Translation: Five Poems by Laura Liuzzi


Laura Liuzzi

Laura Liuzzi was born in Rio de Janeiro in 1985. Her first book of poetry, Calcanhar (Heel, 7Letras), was published in 2010. In 2014 she published Desalinho (Disalignment) with Cosac Naify. In June of this year, she released the pamphlet Coisas (Things) with the publisher 7Letras at FLIP, Brazil’s most prestigious literary festival in Paraty, Rio de Janeiro state.

The poems I have translated here are from her two most recent books, except for “lessons”, which, given how contemporary it is, is uncollected.


it won’t scare us if there’s nothing
left over, on our tables, of
our hairlines, of our certainties.

weeks have gone by now in panic
of going back to what was one day
of going back to what might be one day.

we will die together but we have
the strange capacity to survive
and on we go, worse or better.
death is slow, collective and absurd.

a bus goes by with no known destination
obedient to the yellow stripe on the asphalt.
automatic heads, hands and legs
inside the bus that know, despite of

and perhaps out of stubbornness, how to walk.
we walk over uncertainty’s cold
hard ground. some of us even whistle.

another bus goes by and doesn’t stop
– transport is blind and has no

two bodies can never touch. between them
there will always be a vacuum – the only lesson
learnt sleeping through chemistry classes.

then a touch, an embrace, a kiss, a scratch?

I grab you, embrace you, kiss you, scratch you.
I run you down with my forwardness.
it’s death, but this about how to survive
and surviving.


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By Rob Packer

In most of the languages I know, you describe the process of working out where you are on the map or in relation to your surroundings with a variant on orientation: Orientierung in German, orientación in Spanish, ориентация (orientatsia) in Russian and so on and so forth. The word comes from oriens, the Latin word for east, and creates an image in my mind of people lost in a forest or on the steppe bumping about in the dark until the sun rises and the riddle is solved. According to Wikipedia, the actual origin of the word is has an even more metaphysical feel to it, coming from the mediaeval tradition of putting east at the top of the map and Jerusalem at its centre, such as in the Hereford Mappa Mundi. The tradition of setting churches (and Roman temples) on an east-west axis could be an alternative.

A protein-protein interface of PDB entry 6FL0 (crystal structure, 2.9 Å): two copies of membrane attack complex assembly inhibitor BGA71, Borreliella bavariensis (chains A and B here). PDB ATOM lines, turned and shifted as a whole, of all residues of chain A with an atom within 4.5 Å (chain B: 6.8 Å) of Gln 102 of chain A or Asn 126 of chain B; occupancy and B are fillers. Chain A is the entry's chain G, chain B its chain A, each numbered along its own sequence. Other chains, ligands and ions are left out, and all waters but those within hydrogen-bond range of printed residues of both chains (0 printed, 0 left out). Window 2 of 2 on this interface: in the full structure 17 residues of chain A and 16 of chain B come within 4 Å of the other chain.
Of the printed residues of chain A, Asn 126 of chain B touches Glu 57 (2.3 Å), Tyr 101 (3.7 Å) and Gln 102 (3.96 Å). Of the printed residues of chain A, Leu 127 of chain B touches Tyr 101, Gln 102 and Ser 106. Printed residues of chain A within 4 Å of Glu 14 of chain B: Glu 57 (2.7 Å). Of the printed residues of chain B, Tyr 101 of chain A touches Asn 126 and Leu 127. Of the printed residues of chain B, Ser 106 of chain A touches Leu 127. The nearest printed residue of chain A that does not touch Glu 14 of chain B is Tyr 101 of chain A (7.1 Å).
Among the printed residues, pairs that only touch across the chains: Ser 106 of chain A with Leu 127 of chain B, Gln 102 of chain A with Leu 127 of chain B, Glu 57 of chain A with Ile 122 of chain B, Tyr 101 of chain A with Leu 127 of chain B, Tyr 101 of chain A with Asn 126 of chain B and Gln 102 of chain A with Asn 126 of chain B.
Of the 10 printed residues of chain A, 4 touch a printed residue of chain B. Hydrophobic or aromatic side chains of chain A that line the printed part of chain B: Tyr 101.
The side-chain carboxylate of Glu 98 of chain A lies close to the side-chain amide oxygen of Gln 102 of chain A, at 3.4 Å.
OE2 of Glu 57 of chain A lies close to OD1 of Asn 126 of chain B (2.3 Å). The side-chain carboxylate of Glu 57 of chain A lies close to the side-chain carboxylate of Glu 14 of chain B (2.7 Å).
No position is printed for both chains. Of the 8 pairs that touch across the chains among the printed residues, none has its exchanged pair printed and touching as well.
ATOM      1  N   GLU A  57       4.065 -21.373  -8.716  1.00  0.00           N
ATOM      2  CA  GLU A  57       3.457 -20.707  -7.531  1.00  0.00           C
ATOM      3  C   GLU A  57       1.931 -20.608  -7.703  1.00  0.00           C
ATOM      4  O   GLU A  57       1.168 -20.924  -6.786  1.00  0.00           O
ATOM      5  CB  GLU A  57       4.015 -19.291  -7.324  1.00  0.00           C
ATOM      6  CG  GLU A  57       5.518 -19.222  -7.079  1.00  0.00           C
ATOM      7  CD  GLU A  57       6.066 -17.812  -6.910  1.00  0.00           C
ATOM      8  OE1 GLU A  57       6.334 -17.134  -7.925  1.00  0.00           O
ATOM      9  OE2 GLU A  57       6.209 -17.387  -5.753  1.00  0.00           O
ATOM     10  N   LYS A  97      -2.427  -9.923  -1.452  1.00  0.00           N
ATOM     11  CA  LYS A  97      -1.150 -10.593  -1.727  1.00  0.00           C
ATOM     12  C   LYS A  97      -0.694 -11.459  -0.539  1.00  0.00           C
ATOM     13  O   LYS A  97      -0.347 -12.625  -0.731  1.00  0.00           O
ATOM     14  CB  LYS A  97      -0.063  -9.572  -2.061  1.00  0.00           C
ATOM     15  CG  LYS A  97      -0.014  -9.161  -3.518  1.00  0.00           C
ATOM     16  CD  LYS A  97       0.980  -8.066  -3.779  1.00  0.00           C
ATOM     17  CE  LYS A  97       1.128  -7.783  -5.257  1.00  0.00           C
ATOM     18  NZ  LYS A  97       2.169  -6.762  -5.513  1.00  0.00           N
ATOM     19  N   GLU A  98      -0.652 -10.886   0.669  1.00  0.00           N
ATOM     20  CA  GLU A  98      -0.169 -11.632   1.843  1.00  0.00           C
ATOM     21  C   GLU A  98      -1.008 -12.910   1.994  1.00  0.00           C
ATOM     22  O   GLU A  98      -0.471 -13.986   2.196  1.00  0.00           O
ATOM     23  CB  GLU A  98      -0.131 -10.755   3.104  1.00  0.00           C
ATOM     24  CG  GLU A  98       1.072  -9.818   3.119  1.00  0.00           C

The exception is Portuguese, where the word I’ve most commonly seen is nortear, taking its directions as most modern maps do today. This isn’t to say that orientar doesn’t exist in Portuguese (it does) and by the same token, nortear does in Spanish, although I’m not sure I’ve ever seen it used. So why the difference?

I like to think of it as a holdover of the language’s own history embedded within its DNA: according to the Real Academia Española of Spain, the Spanish nortear is mainly used at sea, where mariners have to navigate on the earth’s fixed axis. And the word has its origins in norte, a Germanic word, which (and this is pure speculation) makes me think of it as a word that sprung up from people communicating with each other in the vernacular, which probably dates it later—a more learned Latinate equivalent would be something like boreate or septentrionate. But in Portuguese, you could nortear your way around Rio de Janeiro just as easily as you could mathematics. It may or may not be the case, but I like to imagine the word echoing down from the pre-longitude Age of Discoveries, Vasco da Gama, Henry the Navigator and all the others, whose astrolabes would have orientated them in terms of their latitude, but would not have told them how far east or west they were.

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